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ABSTRACT: We investigate the scaling of entanglement entropy in both the multiscale entanglement renormalization ansatz (MERA) and in its generalization, the branching MERA. We provide analytical upper bounds for this scaling, which take the general form of a boundary law with various types of multiplicative corrections, including powerlaw corrections all the way to a bulk law. For several cases of interest, we also provide numerical results that indicate that these upper bounds are saturated to leading order. In particular we establish that, by a suitable choice of holographic tree, the branching MERA can reproduce the logarithmic multiplicative correction of the boundary law observed in Fermi liquids and spinBose metals in $D\geq 2$ dimensions.Physical Review B 10/2013; 89(23). · 3.66 Impact Factor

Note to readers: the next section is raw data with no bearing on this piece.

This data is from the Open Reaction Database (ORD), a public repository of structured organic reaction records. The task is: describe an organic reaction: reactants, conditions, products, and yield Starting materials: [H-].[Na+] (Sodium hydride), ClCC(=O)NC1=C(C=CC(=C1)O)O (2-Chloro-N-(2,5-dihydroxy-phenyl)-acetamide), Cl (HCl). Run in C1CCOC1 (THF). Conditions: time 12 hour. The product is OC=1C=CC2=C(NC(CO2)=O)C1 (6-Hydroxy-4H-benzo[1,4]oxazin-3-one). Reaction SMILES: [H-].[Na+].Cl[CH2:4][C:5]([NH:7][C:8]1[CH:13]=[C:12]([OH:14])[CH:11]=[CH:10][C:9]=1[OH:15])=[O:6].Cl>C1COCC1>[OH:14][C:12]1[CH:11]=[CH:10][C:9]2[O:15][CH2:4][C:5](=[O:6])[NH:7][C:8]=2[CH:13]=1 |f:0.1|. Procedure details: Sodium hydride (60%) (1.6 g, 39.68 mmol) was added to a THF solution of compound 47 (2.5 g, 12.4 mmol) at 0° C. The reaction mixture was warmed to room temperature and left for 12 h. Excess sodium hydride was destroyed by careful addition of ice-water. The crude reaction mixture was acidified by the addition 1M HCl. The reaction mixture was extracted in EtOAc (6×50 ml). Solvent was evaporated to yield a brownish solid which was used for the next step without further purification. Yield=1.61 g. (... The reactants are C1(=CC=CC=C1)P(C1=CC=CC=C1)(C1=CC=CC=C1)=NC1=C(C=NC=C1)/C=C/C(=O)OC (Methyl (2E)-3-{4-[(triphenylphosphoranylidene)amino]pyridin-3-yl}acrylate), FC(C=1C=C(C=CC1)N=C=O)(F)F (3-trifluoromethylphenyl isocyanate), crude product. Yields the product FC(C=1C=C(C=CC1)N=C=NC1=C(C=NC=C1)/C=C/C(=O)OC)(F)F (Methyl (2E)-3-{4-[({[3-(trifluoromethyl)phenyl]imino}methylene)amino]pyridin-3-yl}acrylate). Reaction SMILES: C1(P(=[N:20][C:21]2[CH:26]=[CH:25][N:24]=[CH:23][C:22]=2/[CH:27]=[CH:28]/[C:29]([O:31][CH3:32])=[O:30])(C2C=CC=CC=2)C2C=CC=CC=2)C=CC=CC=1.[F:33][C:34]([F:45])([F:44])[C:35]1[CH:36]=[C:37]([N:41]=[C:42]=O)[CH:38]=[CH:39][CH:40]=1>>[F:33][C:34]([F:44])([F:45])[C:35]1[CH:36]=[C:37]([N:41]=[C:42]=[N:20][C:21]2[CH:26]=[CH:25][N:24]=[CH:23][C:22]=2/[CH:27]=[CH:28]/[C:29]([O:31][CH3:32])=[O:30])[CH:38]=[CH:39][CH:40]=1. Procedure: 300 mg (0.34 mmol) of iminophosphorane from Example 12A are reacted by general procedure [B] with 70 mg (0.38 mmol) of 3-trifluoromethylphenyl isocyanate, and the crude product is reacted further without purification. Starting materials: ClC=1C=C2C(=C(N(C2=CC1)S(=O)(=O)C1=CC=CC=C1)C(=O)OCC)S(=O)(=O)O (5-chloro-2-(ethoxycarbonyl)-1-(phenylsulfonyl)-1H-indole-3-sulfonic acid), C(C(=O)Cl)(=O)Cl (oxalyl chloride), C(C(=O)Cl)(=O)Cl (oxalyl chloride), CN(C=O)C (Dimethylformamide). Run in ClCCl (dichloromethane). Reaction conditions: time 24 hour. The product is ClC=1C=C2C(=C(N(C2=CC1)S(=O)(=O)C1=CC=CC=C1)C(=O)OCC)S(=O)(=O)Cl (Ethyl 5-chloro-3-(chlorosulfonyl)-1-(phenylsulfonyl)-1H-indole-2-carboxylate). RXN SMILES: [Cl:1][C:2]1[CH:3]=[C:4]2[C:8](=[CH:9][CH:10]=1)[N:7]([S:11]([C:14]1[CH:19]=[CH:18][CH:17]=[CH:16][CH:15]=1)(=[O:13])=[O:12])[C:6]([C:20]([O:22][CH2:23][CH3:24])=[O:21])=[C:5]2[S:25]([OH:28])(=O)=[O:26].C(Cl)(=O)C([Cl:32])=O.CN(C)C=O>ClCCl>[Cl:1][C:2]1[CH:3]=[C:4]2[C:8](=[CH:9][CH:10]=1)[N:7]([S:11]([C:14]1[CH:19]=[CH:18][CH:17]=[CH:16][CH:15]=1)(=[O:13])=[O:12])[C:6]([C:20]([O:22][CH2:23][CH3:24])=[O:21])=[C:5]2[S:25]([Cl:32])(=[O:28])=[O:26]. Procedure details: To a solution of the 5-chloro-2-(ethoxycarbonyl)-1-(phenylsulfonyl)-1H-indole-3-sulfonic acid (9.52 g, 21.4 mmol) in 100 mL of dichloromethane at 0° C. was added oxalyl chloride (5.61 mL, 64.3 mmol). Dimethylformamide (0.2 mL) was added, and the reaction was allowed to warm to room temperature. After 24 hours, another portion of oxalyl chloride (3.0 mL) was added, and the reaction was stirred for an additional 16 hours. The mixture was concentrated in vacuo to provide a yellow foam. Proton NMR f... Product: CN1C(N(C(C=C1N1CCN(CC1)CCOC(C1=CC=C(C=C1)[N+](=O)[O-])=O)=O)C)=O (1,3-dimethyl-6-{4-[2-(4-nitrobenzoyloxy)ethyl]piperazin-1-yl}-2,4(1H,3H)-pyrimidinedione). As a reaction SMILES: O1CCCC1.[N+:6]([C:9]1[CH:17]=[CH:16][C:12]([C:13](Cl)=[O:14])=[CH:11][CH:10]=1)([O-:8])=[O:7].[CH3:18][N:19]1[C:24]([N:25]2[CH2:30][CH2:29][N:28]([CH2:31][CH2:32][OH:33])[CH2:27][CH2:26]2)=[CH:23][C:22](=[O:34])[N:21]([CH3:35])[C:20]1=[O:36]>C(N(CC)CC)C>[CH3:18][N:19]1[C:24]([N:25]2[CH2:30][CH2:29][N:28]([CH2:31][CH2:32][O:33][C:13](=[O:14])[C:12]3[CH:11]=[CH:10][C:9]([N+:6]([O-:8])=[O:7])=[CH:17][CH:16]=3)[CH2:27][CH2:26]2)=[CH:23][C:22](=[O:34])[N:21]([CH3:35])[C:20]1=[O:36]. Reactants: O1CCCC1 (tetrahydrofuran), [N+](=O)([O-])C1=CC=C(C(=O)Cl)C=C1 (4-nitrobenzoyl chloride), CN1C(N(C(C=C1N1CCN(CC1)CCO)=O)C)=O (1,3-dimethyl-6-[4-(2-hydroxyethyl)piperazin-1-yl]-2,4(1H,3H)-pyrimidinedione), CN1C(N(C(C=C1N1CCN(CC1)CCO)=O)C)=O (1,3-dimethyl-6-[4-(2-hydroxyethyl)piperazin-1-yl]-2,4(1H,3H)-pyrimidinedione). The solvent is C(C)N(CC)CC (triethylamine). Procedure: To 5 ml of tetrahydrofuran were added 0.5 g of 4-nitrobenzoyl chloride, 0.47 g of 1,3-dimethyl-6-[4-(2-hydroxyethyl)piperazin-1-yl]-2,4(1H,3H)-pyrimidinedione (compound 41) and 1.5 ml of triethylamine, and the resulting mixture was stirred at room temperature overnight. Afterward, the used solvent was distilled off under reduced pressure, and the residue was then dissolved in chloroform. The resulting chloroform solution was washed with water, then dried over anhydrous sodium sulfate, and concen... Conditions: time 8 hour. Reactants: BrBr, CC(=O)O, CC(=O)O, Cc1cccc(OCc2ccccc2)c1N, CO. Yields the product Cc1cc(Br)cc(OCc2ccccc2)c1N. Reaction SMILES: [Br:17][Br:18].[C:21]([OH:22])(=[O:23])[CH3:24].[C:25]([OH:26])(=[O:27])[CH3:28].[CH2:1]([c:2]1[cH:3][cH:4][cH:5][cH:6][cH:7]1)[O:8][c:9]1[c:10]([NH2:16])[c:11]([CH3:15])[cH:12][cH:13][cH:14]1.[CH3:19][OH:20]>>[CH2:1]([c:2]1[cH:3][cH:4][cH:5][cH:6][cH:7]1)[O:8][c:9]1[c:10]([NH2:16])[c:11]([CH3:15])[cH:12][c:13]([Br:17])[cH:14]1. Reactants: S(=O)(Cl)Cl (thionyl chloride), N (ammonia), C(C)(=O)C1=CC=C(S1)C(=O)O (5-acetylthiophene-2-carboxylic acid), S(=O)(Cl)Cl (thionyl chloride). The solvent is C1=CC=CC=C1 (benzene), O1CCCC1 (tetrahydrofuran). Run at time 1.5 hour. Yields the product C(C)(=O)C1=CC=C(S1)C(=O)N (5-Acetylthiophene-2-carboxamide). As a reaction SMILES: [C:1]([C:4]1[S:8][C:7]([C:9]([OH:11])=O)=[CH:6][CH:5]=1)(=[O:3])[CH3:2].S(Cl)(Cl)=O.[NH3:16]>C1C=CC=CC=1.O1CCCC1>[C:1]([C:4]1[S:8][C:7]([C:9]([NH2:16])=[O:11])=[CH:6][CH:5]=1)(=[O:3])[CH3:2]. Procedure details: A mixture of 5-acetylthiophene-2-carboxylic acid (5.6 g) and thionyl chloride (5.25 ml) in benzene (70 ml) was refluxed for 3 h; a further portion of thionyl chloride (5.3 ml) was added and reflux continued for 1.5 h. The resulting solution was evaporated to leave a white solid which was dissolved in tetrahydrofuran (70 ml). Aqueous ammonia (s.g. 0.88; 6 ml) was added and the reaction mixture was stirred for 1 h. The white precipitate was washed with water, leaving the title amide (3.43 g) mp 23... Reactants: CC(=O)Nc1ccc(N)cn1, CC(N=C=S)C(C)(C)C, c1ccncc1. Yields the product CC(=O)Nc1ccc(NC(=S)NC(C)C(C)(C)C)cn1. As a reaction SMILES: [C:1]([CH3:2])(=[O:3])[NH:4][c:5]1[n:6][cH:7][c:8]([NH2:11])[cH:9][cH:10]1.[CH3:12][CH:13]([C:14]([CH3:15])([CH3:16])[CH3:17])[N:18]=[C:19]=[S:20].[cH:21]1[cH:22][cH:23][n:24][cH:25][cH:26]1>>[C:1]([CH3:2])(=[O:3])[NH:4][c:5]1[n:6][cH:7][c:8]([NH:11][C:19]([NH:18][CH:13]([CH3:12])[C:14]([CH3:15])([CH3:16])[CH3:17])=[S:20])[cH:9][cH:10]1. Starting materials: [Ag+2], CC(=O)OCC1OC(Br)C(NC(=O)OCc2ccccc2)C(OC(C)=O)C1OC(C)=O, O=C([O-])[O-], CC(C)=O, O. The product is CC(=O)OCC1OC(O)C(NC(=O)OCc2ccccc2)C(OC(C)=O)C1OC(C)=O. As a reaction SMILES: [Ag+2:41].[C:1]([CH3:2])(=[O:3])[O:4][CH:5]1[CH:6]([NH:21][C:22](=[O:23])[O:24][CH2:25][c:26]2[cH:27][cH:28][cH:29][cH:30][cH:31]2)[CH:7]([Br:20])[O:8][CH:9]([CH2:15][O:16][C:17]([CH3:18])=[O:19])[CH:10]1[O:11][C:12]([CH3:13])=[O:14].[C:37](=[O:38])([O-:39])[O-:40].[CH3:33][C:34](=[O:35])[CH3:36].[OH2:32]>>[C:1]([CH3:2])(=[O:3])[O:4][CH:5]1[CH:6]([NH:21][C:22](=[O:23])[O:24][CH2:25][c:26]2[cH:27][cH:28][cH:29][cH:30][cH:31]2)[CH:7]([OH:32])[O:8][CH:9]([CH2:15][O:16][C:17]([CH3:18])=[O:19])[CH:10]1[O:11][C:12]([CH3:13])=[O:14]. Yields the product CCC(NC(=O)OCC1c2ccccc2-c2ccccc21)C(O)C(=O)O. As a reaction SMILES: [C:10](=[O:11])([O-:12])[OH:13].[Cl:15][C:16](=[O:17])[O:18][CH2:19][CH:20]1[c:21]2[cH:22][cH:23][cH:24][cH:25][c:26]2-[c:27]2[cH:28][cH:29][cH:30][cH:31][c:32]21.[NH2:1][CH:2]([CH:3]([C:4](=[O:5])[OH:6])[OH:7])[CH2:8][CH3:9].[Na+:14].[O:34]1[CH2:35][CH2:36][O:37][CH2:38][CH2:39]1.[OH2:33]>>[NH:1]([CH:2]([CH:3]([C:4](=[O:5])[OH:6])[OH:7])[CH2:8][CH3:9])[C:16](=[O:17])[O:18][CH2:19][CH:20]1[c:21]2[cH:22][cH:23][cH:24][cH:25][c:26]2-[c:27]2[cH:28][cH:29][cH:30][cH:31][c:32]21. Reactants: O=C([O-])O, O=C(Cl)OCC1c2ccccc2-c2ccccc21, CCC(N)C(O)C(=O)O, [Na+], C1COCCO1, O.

Article: Global symmetries in tensor network states: symmetric tensors versus minimal bond dimension